Swimmers have a significant potential for shoulder injuries due to the unique nature of the different strokes involved in swimming as well as the high volume of repetitions needed during training. Swimmer’s shoulder is a term that can represent numerous shoulder pathologies. These include impingement syndrome, rotator cuff tendinitis, labral injuries, instability secondary to ligamentous laxity or muscle imbalance/dysfunction, neuropathy from nerve entrapment, and anatomic variants. In order for the athlete to return to the sport in an appropriate and timely manner, the clinician must be able to differentiate between these different etiologies. 
Swimming is a unique activity because it requires primarily the upper body for the propulsive force, with 90% of the driving force provided primarily by the torque generated from the shoulder. To swim at an elite level, each swimmer must log between 60,000 and 80,000 meters per week, which is equivalent to 30,000 strokes per arm. Fundamentally, the swim stroke requires the shoulder to move to range-of-motion extremes while tremendous muscular force is exerted upon the shoulder. 
The incidence of swimmer's shoulder, depending on the study, ranges from 3% to 70%. When defined as shoulder pain that interferes with training or progress in training, the incidence is reported as approximately 35% in elite and senior level swimmers. 
Swimming strokes can be broken down into pull-through and recovery phases. The latissimus dorsi and the pectoralis major are the primary contributors to propulsive forces of the swim stroke by adduction and internal rotation. The subscapularis and serratus anterior muscles also play an integral role in the freestyle stroke. The freestyle stroke can be divided into six dinstinct parts/phases: 
It is important for the athlete to have a properly balanced shoulder regarding muscle strength. Improper muscle balancing can cause the onset of shoulder pain. An absolute or sudden increase in training yardage and poor technique can also be associated with the onset of pain. The coaching staff can observe a dropped elbow during the recovery phase of the freestyle stroke as one of the early signs of possible injury.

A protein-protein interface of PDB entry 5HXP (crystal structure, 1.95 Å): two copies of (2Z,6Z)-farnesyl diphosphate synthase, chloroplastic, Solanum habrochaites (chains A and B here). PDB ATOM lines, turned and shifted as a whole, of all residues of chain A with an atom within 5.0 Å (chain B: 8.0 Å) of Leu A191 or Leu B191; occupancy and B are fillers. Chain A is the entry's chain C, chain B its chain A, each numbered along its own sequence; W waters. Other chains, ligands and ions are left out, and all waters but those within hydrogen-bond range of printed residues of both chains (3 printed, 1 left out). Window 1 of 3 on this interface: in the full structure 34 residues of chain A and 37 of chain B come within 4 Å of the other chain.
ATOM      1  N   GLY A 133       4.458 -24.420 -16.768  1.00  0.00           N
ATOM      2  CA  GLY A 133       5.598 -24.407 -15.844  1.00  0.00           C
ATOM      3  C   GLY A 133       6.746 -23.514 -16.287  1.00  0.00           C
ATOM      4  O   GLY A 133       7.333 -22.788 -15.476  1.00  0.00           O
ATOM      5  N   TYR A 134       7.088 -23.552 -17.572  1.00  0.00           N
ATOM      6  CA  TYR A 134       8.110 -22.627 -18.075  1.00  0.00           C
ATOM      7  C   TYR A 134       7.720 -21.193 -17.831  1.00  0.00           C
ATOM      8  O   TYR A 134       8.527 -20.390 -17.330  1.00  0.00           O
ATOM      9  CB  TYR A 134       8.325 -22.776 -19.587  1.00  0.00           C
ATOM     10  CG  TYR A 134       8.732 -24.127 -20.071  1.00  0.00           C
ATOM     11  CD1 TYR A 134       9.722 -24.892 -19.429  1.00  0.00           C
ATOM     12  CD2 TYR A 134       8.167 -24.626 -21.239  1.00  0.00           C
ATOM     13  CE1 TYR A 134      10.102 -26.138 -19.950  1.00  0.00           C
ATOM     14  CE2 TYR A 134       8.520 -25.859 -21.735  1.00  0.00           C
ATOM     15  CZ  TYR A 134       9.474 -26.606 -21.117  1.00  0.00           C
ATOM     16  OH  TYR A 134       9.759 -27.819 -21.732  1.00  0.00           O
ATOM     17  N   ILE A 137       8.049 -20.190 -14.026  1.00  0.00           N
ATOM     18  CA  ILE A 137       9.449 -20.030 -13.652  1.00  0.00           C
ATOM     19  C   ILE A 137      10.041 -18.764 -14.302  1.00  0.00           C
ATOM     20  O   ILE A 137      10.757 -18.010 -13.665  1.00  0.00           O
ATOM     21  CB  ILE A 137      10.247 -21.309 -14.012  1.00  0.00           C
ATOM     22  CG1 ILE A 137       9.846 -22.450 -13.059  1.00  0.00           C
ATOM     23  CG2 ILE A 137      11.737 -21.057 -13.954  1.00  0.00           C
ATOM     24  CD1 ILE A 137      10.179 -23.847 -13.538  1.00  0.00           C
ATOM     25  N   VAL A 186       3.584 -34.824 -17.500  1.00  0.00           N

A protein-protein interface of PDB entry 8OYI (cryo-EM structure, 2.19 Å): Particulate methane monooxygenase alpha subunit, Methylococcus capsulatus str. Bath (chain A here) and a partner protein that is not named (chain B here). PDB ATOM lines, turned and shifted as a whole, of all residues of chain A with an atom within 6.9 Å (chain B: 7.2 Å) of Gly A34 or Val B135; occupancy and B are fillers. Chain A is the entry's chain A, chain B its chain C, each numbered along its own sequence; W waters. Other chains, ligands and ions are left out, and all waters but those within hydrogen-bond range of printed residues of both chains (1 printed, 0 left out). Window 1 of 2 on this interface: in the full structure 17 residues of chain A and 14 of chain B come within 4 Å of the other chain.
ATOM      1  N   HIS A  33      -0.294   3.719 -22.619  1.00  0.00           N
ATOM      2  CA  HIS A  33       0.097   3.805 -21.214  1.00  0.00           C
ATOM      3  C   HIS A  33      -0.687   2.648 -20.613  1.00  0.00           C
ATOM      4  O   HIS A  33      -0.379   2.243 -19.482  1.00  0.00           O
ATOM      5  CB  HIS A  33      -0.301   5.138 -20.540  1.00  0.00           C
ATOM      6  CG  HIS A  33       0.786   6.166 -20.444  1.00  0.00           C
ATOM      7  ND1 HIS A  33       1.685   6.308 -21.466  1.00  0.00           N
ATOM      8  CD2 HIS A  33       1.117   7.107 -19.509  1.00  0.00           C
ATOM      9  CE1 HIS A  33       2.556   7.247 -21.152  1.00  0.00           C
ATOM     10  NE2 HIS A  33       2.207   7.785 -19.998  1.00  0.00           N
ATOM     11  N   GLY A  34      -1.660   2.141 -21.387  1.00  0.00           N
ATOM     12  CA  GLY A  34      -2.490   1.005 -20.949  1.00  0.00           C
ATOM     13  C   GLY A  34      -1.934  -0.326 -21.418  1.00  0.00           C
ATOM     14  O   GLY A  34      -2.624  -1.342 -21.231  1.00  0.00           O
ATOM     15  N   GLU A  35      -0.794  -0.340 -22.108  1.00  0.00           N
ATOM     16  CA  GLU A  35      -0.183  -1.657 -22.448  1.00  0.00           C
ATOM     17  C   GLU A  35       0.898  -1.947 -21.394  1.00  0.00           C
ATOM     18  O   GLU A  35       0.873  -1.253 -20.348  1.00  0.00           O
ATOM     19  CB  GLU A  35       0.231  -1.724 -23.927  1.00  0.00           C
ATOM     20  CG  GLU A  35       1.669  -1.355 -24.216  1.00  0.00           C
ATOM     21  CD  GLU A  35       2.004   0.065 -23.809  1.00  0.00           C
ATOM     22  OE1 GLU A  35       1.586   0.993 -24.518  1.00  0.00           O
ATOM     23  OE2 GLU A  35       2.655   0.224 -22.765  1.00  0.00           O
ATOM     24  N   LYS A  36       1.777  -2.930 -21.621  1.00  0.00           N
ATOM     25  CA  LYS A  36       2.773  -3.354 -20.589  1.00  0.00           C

As is the case with most physical ailments of the body, a thorough physical examination is imperative for diagnosing a swimmer’s shoulder pain. The shoulders should be checked for atrophy and symmetry, the range of motion should be measured. Special attention should be paid to scapular positioning at rest and symmetry in motion to assess for abnormal motion. Strength testing likely will produce pain, and in advanced cases, the shoulder may fail to resist the examiner’s force.
Special testing may provide further insight. The apprehension/relocation test and sulcus signs provide insight into instability. The Hawkins test is a useful and sensitive exam in the diagnosis of subacromial impingement. In patients with positive laxity test results, the examiner also should check other joints for laxity to rule out a generalized condition. 
Plain radiographs are obtained initially to rule out any abnormal anatomic variations. Following evaluation by a sports medicine physician, an MRI may be ordered to better identify pathology in the muscles, tendons, ligaments, and cartilage or to exclude other structural causes, such as labral cysts. Although many shoulder diagnoses can be reached based on the physical examination alone, MRI is useful in confirming a diagnosis or when shoulder pain appears to have more than one source. An MRI arthrogram can be considered when a labral or tendon tear is suspected, Although imaging is an important part of the diagnosis, caution is warranted in interpreting imaging because repetitive motion creates asymptomatic pathology in many athletes.